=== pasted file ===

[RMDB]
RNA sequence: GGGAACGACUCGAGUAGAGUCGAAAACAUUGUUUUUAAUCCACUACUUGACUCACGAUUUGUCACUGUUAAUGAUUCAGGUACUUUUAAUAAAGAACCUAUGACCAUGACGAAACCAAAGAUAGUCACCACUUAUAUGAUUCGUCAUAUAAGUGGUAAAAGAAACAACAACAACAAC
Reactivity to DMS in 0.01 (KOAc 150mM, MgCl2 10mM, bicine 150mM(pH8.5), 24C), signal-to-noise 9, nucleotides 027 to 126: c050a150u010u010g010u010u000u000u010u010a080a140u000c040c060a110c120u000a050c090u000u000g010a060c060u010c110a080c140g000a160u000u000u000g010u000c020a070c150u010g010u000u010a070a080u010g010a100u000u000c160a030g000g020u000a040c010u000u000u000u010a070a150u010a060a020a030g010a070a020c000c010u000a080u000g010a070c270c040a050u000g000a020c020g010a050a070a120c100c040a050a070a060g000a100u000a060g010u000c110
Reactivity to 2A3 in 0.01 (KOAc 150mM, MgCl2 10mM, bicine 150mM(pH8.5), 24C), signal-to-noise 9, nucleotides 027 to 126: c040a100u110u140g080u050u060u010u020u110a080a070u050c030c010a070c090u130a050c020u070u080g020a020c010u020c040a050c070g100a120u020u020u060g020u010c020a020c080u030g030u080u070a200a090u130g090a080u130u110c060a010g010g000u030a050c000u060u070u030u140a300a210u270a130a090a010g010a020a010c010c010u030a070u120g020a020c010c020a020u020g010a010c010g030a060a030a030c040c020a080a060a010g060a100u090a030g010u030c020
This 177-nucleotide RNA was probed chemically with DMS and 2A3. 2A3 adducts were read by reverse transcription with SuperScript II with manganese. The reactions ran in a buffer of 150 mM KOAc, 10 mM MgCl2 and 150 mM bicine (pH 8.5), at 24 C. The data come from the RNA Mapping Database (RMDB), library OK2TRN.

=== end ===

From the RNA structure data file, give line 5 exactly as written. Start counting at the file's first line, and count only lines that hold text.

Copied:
This 177-nucleotide RNA was probed chemically with DMS and 2A3. 2A3 adducts were read by reverse transcription with SuperScript II with manganese. The reactions ran in a buffer of 150 mM KOAc, 10 mM MgCl2 and 150 mM bicine (pH 8.5), at 24 C. The data come from the RNA Mapping Database (RMDB), library OK2TRN.